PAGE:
Seok Jong Chung, Han Soo Yoo, Yang Hyun Lee, Phil Hyu Lee, Young H. Sohn
J Mov Disord. 2019;12(2):113-119.   Published online May 30, 2019
DOI: https://doi.org/10.14802/jmd.18064
  • 5,663 View
  • 135 Download
  • 14 Citations
AbstractAbstract PDFSupplementary Material
Objective
Ample evidence has suggested that age at onset of Parkinson’s disease (PD) is associated with heterogeneous clinical features in individuals. We hypothesized that this may be attributed to different patterns of nigrostriatal dopamine loss.
Methods
A total of 205 consecutive patients with de novo PD who underwent 18F-FP-CIT PET scans (mean follow-up duration, 6.31 years) were divided into three tertile groups according to their age at onset of parkinsonian motor symptoms. Striatal dopamine transporter (DAT) availability was compared between the old- (n = 73) and young-onset (n = 66) groups. In addition, the risk of developing freezing of gait (FOG) and longitudinal requirements for dopaminergic medications were examined.
Results
The old-onset PD group (mean age at onset, 72.66 years) exhibited more severe parkinsonian motor signs than the young-onset group (52.58 years), despite comparable DAT availability in the posterior putamen; moreover, the old-onset group exhibited more severely decreased DAT availability in the caudate than the young-onset group. A Cox regression model revealed that the old-onset PD group had a higher risk for developing FOG than the young-onset group [hazard ratio 2.523, 95% confidence interval (1.239–5.140)]. The old-onset group required higher doses of dopaminergic medications for symptom control than the young-onset group over time.
Conclusion
The present study demonstrated that the old-onset PD group exhibited more severe dopamine loss in the caudate and were more likely to develop gait freezing, suggesting that age at onset may be one of the major determinants of the pattern of striatal dopamine depletion and progression of gait disturbance in PD.

Citations

Citations to this article as recorded by  
  • Premorbid Educational Attainment and Long-Term Motor Prognosis in Parkinson’s Disease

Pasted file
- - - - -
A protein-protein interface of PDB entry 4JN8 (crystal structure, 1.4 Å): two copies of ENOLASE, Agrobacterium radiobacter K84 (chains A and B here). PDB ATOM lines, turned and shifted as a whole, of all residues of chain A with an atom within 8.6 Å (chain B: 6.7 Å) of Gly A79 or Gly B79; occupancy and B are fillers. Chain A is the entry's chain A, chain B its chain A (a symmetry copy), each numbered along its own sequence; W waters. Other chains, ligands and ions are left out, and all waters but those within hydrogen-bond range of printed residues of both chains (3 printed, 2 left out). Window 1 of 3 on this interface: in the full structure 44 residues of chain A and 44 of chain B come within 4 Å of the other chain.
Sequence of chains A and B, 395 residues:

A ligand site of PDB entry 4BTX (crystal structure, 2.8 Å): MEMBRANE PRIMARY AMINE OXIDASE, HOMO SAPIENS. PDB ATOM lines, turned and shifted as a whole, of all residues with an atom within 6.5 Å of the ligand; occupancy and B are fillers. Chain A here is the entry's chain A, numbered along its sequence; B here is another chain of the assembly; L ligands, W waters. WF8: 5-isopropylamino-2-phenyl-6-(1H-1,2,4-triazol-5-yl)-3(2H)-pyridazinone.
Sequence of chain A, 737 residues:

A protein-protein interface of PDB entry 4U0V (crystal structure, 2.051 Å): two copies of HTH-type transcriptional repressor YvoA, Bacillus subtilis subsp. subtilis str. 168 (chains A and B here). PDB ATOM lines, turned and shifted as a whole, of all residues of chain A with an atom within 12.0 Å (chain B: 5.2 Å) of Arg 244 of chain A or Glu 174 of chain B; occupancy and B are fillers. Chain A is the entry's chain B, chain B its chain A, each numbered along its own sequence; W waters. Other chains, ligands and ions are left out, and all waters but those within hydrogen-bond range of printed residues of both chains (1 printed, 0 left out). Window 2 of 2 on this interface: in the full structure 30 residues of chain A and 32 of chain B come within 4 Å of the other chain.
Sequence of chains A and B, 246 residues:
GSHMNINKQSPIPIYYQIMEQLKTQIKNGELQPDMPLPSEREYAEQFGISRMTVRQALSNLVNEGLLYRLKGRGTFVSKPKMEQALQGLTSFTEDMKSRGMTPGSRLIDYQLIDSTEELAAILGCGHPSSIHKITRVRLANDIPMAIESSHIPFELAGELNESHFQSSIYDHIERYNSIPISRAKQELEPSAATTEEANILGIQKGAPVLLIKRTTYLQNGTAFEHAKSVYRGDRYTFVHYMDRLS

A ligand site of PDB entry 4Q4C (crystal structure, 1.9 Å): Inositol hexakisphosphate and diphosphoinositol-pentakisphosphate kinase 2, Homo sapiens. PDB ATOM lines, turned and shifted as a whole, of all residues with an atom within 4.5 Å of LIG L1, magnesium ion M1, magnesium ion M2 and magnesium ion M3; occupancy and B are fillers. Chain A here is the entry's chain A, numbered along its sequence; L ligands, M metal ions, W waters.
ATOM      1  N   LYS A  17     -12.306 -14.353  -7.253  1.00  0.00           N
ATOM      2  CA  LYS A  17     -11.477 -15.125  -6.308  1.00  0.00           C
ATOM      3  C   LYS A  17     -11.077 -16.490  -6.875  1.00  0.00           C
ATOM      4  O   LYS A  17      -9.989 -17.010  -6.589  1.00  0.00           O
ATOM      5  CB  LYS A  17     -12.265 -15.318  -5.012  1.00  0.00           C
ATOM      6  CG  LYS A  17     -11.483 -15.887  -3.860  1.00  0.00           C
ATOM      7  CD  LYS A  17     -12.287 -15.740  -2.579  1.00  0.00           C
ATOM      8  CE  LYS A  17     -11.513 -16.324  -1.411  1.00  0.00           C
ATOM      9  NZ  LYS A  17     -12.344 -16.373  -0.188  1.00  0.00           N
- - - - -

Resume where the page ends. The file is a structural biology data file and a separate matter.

Seong Ho Jeong, Seok Jong Chung, Han Soo Yoo, Jin Ho Jung, Kyoungwon Baik, Yang Hyun Lee, Phil Hyu Lee, Young H. Sohn
    Journal of Parkinson's Disease.2022; 12(1): 129.     CrossRef
  • Treatment Enhances Betweenness Centrality of Fronto-Parietal Network in Parkinson’s Patients
    Qing Liu, ZhongYan Shi, Kexin Wang, Tiantian Liu, Shintaro Funahashi, Jinglong Wu, Jian Zhang
    Frontiers in Computational Neuroscience.2022;[Epub]     CrossRef
  • Identifying the white matter structural network of motor reserve in early Parkinson's disease
    Yae Ji Kim, Chan Wook Park, Hye Won Shin, Hye Sun Lee, Yun Joong Kim, Mijin Yun, Phil Hyu Lee, Young H. Sohn, Yong Jeong, Seok Jong Chung
    Parkinsonism & Related Disorders.2022; 102: 108.     CrossRef
  • Gut microbiota-derived metabolite trimethylamine N-oxide as a biomarker in early Parkinson's disease
    Seok Jong Chung, John Hoon Rim, Dajeong Ji, Sangwon Lee, Han Soo Yoo, Jin Ho Jung, KyoungWon Baik, Yonghoon Choi, Byoung Seok Ye, Young H. Sohn, Mijin Yun, Sang-Guk Lee, Phil Hyu Lee
    Nutrition.2021; 83: 111090.     CrossRef
  • White Matter Hyperintensities, Dopamine Loss, and Motor Deficits in De Novo Parkinson's Disease
    Seong Ho Jeong, Hye Sun Lee, Jin Ho Jung, Kyoungwon Baik, Yang Hyun Lee, Han Soo Yoo, Young H. Sohn, Seok Jong Chung, Phil Hyu Lee
    Movement Disorders.2021; 36(6): 1411.     CrossRef
  • Temporalis Muscle Thickness as an Indicator of Sarcopenia Is Associated With Long-term Motor Outcomes in Parkinson’s Disease
    Seok Jong Chung, Yun Joong Kim, Han Soo Yoo, Jin Ho Jung, KyoungWon Baik, Hye Sun Lee, Yang Hyun Lee, Ji-Man Hong, Young H Sohn, Phil Hyu Lee, Jay Magaziner
    The Journals of Gerontology: Series A.2021; 76(12): 2242.     CrossRef
  • Perivascular Spaces in the Basal Ganglia and Long-term Motor Prognosis in Newly Diagnosed Parkinson Disease
    Seok Jong Chung, Han Soo Yoo, Na-Young Shin, Yae Won Park, Hye Sun Lee, Ji-Man Hong, Yun Joong Kim, Seung-Koo Lee, Phil Hyu Lee, Young H. Sohn
    Neurology.2021; 96(16): e2121.     CrossRef
  • Diagnosis and treatment of old-onset Parkinson's disease
    久大 立花
    Nippon Ronen Igakkai Zasshi. Japanese Journal of Geriatrics.2021; 58(3): 341.     CrossRef
  • Genetic factors affecting dopaminergic deterioration during the premotor stage of Parkinson disease